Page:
• Ohio State at Connecticut (Saturday, 12:00 PM ET, CBS). The Huskies are coming off a tough loss at Madison Square Garden on Tuesday, possibly because their coach, Kevin Ollie, received an ill-timed technical in the latter stages of the game. They’ll get another shot against a Big Ten team when the Buckeyes visit Gampel Pavilion on Saturday afternoon. Thad Matta’s young squad has looked its age as the Buckeyes commit a turnover in one out of every five possessions so far this season. If Ohio State can’t protect the ball against a very good Connecticut defense, they’ll slip below .500 with a record of 4-5, something that hasn’t happened this late in the season during the Matta era.
  • Marquette at Wisconsin (Saturday, 1:30 PM ET, ESPN2). If you haven’t yet heard, this version of Wisconsin isn’t your typical Bo Ryan team. Rather, this team, to the consternation of its head coach, shies away from three-pointers in favor of mid-range jumpers. Therefore, this rivalry game may rely on which player wins the battle in the paint between the Badgers’ Nigel Hayes and the Golden Eagles’ Henry Ellenson. While the freshman is bigger and more naturally gifted, the upperclassman knows how to take over a game — Hayes scored 32 points and grabbed eight rebounds in a recent loss to Wisconsin-Milwaukee. Look for whoever wins this individual battle to set the tone for the rest of his team.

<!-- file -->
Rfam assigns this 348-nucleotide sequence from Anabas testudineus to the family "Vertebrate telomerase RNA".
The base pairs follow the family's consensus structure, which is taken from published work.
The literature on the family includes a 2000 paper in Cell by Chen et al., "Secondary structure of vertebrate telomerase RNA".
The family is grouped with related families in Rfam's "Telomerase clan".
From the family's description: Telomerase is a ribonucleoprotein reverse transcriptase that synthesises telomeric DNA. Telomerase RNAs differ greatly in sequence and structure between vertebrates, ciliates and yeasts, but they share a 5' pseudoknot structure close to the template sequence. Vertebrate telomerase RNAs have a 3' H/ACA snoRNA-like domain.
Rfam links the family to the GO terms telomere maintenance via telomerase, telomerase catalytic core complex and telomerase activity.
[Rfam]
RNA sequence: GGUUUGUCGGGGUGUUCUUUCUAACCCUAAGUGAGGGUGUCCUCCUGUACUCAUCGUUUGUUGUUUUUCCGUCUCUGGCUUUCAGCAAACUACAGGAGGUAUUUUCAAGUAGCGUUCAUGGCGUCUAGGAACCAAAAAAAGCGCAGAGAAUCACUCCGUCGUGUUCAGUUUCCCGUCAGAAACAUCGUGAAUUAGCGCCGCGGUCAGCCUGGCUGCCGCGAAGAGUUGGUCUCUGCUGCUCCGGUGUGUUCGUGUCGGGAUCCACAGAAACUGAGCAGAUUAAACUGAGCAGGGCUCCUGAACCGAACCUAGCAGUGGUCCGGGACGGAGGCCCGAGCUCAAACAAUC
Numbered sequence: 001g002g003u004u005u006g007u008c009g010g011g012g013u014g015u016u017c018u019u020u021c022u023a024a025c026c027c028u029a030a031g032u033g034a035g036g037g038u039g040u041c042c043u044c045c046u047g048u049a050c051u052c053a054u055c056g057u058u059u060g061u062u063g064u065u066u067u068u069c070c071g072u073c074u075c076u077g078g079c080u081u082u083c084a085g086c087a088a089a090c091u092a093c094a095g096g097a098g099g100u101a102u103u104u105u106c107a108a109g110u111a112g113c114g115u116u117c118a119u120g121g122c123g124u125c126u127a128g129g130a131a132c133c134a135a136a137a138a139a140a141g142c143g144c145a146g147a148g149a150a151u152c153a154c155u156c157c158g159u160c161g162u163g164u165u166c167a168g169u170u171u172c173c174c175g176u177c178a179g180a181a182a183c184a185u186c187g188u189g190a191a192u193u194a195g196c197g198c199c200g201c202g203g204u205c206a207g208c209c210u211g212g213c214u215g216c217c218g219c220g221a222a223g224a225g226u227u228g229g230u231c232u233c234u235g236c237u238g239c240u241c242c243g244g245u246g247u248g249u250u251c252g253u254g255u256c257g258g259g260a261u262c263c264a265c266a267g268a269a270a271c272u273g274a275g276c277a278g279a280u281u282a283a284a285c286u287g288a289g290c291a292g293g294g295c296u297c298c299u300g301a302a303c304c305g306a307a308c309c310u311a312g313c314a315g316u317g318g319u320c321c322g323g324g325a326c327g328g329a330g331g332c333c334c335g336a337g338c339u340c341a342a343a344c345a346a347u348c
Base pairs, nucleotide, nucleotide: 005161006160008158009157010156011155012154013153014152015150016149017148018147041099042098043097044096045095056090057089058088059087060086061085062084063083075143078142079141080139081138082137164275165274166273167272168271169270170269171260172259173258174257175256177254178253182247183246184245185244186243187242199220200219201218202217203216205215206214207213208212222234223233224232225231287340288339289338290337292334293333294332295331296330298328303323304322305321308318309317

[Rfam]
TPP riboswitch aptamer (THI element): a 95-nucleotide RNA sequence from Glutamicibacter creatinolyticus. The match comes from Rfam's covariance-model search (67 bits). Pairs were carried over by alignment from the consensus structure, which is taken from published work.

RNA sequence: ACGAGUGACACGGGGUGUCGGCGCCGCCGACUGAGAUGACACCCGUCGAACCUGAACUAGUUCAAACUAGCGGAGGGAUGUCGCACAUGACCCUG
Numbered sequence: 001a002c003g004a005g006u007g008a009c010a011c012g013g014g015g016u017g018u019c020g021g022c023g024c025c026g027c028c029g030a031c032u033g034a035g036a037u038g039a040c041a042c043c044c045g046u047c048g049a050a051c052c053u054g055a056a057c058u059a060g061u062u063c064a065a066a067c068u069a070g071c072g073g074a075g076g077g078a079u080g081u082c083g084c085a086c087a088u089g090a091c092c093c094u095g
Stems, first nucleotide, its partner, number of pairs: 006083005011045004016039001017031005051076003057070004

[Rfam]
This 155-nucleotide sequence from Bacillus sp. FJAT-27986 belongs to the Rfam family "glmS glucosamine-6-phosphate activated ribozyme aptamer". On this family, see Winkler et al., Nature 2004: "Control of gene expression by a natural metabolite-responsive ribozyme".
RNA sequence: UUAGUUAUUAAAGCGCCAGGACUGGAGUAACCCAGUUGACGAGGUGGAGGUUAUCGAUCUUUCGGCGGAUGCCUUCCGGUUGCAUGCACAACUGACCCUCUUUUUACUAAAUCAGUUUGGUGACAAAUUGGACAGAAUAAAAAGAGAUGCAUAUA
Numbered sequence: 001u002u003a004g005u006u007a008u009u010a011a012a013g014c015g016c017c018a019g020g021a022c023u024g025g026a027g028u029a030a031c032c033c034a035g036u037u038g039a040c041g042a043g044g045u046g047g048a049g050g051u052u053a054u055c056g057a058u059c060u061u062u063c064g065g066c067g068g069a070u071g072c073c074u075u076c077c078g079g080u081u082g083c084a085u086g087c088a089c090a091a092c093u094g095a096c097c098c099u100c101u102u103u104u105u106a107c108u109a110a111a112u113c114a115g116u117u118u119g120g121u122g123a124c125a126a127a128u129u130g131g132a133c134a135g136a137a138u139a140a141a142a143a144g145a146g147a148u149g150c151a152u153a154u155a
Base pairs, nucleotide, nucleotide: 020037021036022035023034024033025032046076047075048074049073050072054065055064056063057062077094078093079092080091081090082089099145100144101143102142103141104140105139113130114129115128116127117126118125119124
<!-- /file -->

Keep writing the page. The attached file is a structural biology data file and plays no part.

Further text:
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A Quick Analysis of Maryland and Purdue’s Frontcourts

Posted by Alex Moscoso on December 11th, 2015

Before the season began, both Maryland and Purdue were named in CBSSports.com’s preseason selection of the top 10 frontcourts in America. The Terrapins added two more bigs — Robert Carter and Diamond Stone — to their already strong trio of Jake Layman, Damonte Dodd and Michal Cekovsky, while the Boilermakers added freshman Caleb Swanigan to their duo of A.J. Hammons and Isaac Haas. As of today, the two teams have combined to go 18-1 with the sole loss by Maryland coming in Chapel Hill against the nation’s preseason #1 team. No matter how you slice it, the Terps and Boilermakers largely owe their excellent starts to their respective frontcourts. So how do their performances compare with the other eight selected by CBS? Let’s take a closer look. [Ed Note: All data was collected before Wednesday and Thursday’s games.]